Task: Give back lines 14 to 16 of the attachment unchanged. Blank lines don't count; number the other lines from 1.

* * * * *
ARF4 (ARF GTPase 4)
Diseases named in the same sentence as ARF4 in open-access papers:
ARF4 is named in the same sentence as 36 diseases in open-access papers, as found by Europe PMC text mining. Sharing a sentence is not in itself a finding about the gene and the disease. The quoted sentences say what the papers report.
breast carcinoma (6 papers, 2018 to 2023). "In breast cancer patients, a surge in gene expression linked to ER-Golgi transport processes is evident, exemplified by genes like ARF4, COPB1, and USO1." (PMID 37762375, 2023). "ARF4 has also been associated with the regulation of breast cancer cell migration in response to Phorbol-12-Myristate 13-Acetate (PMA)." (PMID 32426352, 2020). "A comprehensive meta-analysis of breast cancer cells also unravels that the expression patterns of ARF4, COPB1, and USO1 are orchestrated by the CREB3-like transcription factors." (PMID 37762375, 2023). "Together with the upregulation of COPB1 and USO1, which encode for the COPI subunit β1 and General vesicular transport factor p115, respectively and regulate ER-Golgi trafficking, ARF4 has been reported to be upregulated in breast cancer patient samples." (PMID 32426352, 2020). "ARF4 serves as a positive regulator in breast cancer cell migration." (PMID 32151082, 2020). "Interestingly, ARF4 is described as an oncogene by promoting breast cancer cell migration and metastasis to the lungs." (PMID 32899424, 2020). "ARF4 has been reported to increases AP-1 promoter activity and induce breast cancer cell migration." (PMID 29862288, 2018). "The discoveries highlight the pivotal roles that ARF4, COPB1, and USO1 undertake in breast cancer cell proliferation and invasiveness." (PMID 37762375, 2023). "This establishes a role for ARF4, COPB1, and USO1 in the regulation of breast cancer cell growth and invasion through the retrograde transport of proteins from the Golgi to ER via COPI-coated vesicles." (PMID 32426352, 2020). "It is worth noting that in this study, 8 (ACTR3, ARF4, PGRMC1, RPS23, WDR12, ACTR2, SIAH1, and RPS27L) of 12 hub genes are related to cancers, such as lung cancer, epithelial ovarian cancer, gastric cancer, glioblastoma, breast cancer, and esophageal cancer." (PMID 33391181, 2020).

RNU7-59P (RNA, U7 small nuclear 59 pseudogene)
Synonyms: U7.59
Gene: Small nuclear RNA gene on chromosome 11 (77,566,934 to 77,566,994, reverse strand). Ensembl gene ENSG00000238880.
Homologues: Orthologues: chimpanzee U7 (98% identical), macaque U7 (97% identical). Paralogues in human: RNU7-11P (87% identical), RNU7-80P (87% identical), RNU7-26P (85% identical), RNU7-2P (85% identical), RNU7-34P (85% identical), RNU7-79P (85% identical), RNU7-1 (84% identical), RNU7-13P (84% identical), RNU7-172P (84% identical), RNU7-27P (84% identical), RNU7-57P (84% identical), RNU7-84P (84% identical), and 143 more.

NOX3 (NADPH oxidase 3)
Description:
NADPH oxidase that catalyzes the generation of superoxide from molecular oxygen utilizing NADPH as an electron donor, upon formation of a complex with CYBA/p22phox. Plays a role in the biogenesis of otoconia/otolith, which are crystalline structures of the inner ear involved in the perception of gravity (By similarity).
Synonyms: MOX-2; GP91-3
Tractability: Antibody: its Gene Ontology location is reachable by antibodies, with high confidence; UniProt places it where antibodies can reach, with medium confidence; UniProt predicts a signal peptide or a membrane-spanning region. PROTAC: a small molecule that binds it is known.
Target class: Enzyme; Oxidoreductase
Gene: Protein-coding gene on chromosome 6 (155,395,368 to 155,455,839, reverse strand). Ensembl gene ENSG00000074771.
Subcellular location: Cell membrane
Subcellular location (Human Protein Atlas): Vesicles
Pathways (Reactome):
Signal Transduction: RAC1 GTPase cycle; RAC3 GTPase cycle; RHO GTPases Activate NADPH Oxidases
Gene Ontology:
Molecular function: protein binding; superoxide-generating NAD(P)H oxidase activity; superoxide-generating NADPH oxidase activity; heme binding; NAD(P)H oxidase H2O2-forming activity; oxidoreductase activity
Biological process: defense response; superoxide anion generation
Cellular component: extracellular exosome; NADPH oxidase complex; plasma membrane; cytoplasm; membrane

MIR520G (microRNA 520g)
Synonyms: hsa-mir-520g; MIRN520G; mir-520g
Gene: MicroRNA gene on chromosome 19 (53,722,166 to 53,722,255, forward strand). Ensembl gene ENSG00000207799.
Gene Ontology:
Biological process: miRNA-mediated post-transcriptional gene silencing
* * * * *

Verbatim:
Target class: Enzyme; Oxidoreductase
Gene: Protein-coding gene on chromosome 6 (155,395,368 to 155,455,839, reverse strand). Ensembl gene ENSG00000074771.
Subcellular location: Cell membrane